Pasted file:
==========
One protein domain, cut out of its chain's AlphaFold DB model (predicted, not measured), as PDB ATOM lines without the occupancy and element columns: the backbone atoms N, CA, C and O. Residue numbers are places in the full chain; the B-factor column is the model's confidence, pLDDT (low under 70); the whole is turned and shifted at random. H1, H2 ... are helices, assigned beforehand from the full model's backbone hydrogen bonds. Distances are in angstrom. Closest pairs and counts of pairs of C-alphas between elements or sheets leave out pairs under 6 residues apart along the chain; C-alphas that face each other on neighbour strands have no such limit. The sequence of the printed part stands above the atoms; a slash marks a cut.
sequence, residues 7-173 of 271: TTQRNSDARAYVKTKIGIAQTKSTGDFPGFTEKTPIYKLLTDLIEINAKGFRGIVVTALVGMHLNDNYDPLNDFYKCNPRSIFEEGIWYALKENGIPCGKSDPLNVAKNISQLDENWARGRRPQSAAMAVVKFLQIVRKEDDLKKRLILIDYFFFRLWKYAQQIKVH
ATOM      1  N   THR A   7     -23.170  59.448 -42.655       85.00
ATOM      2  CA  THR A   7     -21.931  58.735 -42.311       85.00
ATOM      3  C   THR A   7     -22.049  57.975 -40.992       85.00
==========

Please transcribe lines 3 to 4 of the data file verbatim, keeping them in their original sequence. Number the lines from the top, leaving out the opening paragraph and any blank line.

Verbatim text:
ATOM      2  CA  THR A   7     -21.931  58.735 -42.311       85.00
ATOM      3  C   THR A   7     -22.049  57.975 -40.992       85.00